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Acne & Eczema

By Karen Cashin ; Updated August 14, 2017

The phrase “put your best face forward” can seem like a challenge to those who suffer from acne and/or eczema. Having lesions or inflammation on the skin and front and center for all to see can be a socially and emotionally trying condition. Acne and eczema can be treated to help relieve the anxiety of social interaction.

Acne states that acne is the general term for breakouts of lesions on the skin. A comedo is the basic form of acne, which means a pore is plugged. When the comedo is open, it is called a blackhead because the air reacts with the excess oil in the comedo. When the comedo is closed over and stays under the skin, it is called a whitehead. Pimples form when the lesions have pus and are red at the base. Cysts are deeper in the skin, filled with pus and are usually painful.


According to, eczema is actually a term applied to a number of different skin conditions where the skin is irritated, red, and sometimes has small, fluid-filled bumps that ooze and are moist. The skin can also itch and blister. Eczema is often referred to as dermatitis. Common forms of eczema include atopic dermatitis, which is the most common form, contact dermatitis and seborrheic dermatitis. Eczema cannot be passed from person to person and most forms require daily care.


Acne is caused by a combination of excess oil secretion, a buildup of bacteria and irritation of the tiny hair follicles on the skin. When the body produces too much oil or sebum, it clogs the pores on the surface of the skin, allowing the buildup of dirt and bacteria, which then irritates the hair follicles. Hormone fluctuations also exacerbate the problem.

Eczema has multiple causes. Contact dermatitis is the result of the skin coming in contact with an irritant like detergent. Current research on atopic dermatitis indicates the cause to be a combination of factors like genetics, an overactive immune system and a so-called “barrier defect.” This “barrier defect” means a gap in the skin which allows the skin to lose water quickly and other germs and molecules to enter the skin.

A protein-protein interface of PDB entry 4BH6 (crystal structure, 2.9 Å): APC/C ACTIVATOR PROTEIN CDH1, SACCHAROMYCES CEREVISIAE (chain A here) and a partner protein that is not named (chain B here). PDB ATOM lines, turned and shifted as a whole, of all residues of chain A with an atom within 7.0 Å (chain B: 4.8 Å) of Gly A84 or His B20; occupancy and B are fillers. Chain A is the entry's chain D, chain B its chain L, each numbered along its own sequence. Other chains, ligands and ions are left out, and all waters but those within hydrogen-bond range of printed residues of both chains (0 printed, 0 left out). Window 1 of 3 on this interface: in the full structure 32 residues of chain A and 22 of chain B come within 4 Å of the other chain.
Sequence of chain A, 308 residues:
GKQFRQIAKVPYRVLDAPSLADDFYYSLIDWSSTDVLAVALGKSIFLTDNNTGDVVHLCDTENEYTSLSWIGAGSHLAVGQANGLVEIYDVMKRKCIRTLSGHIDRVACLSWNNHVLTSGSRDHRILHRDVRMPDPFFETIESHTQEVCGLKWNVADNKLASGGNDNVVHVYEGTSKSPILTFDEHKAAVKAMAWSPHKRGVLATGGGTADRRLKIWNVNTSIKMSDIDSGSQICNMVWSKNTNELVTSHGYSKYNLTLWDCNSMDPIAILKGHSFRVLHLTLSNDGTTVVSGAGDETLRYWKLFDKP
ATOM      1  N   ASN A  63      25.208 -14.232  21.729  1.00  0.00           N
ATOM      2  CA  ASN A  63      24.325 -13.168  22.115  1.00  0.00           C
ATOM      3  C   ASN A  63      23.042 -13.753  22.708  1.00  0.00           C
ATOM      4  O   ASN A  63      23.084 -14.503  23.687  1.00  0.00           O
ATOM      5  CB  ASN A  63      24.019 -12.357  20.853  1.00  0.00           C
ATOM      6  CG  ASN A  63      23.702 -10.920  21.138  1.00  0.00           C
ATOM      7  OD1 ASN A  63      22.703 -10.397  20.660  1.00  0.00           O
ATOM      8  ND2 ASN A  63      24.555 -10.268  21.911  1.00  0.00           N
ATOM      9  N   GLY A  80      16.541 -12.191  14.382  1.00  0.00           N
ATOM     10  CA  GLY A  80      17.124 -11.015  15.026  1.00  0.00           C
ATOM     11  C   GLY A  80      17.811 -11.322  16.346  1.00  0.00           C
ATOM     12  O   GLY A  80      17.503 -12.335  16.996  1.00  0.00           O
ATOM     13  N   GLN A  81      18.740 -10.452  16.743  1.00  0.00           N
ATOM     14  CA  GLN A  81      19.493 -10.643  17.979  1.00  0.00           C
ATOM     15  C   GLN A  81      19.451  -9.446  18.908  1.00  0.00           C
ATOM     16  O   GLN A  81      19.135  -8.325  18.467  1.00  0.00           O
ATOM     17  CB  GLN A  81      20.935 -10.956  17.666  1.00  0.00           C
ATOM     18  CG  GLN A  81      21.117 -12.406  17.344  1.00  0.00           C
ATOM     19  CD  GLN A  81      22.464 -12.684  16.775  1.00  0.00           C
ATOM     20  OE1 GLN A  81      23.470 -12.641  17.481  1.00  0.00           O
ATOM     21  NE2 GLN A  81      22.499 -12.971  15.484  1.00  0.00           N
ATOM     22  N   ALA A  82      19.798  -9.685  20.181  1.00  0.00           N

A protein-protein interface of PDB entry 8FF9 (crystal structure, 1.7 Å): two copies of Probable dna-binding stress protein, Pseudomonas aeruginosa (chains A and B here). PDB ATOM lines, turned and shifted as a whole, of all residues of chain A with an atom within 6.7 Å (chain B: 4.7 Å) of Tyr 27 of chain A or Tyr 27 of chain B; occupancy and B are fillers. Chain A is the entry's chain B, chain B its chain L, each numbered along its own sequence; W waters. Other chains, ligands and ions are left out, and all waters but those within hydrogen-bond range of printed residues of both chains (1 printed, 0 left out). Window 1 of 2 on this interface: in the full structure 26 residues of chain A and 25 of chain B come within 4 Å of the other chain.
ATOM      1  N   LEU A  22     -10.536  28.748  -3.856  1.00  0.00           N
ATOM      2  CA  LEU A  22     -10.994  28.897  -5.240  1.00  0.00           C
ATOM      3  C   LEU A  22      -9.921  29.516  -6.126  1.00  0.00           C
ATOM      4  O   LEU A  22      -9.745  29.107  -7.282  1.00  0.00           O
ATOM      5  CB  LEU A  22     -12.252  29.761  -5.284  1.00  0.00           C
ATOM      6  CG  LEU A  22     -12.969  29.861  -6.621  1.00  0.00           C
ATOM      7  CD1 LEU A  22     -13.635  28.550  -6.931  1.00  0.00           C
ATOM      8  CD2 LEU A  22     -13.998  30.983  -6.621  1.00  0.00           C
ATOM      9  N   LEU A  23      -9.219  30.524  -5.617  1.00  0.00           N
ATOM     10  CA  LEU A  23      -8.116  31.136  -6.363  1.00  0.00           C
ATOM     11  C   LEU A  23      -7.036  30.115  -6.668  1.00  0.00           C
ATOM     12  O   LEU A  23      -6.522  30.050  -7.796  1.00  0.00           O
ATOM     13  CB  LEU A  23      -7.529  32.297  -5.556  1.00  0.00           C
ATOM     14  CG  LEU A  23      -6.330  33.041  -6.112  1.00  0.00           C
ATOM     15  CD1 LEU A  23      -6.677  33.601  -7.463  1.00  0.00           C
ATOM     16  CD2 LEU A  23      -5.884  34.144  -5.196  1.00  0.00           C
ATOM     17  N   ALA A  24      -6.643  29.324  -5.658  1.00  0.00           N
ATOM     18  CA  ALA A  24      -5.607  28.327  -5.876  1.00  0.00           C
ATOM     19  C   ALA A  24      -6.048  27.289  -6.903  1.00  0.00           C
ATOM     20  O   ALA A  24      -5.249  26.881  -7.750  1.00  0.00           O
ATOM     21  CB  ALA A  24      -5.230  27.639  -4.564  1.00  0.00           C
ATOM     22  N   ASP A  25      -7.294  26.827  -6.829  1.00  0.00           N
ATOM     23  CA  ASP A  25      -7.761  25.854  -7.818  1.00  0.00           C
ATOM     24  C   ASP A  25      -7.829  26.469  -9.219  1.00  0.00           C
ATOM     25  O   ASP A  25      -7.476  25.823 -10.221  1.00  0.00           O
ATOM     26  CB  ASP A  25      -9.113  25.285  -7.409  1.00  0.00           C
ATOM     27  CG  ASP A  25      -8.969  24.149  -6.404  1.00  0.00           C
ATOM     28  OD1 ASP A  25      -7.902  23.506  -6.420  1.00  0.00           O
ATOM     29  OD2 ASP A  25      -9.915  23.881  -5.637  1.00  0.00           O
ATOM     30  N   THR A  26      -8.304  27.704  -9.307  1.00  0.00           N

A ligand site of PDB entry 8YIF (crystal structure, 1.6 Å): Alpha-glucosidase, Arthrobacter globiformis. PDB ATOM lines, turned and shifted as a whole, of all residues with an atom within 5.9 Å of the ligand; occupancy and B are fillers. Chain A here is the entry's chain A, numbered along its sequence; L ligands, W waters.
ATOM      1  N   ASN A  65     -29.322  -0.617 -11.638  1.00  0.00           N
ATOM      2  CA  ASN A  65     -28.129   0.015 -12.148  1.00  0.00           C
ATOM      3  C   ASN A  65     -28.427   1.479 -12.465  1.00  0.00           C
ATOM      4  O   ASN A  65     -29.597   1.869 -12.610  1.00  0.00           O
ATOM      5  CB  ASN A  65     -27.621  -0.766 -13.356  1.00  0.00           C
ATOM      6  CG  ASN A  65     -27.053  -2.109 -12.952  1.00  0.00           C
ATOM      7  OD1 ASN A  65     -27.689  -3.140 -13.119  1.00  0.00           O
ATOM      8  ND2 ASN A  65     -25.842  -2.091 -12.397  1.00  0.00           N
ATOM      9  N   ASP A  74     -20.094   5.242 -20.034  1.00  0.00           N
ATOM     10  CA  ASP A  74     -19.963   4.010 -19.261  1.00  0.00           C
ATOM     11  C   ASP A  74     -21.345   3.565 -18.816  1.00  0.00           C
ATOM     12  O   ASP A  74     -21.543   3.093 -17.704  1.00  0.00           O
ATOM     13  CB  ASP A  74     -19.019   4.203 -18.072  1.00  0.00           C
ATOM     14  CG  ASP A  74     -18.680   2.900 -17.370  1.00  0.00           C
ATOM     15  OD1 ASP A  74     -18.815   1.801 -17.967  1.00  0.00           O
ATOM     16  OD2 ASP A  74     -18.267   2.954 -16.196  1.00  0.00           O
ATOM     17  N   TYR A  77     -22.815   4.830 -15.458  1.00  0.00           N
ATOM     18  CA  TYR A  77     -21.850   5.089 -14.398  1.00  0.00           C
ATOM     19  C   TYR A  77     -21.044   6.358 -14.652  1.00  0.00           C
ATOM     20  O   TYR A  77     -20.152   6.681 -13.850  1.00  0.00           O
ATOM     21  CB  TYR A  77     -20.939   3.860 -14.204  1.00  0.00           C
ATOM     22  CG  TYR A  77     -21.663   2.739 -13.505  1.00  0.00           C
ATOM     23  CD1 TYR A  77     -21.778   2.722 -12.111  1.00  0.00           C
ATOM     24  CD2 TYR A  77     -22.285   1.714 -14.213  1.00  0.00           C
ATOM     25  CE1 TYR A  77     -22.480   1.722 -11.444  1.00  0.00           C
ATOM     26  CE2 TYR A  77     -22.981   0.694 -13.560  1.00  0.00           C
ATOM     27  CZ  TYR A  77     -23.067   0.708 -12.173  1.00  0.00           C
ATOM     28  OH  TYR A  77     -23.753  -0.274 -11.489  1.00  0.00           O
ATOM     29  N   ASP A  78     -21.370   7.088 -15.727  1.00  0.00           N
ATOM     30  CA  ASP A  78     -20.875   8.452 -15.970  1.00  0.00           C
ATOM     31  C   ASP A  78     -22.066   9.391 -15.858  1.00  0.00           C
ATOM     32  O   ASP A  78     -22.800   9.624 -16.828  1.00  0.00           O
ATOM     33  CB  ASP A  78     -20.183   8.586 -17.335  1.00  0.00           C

Acne can be treated at home with over-the-counter products. Wash the face twice a day with a gentle cleanser and warm water. Over-the-counter spot medications may be used to help alleviate acne. These products may have benzoyl peroxide, sulfur, resorcinol or salicylic acid. If acne does not get better within eight weeks, a doctor can recommend a more intensive treatment plan.

Eczema is often treated with topical medications like cortisone or steroid creams or ointments. These treatments are normally applied right to the skin twice a day. An antihistamine may also be prescribed to help relieve any itching. If eczema is severe or does not respond to topical therapies, ultraviolet light therapy or systemic medication may be recommended.


Acne should not be squeezed or scratched off. This can cause the acne to spread and leave scarring. Avoid touching the face and avoid using greasy creams or cosmetics. For many with eczema, the condition goes into remission and symptoms may not appear for months or years. Some triggers can make eczema worse, and avoiding specific triggers can help prevent flare-ups. Diagnosing eczema may be challenging because the symptoms may closely mirror other conditions.

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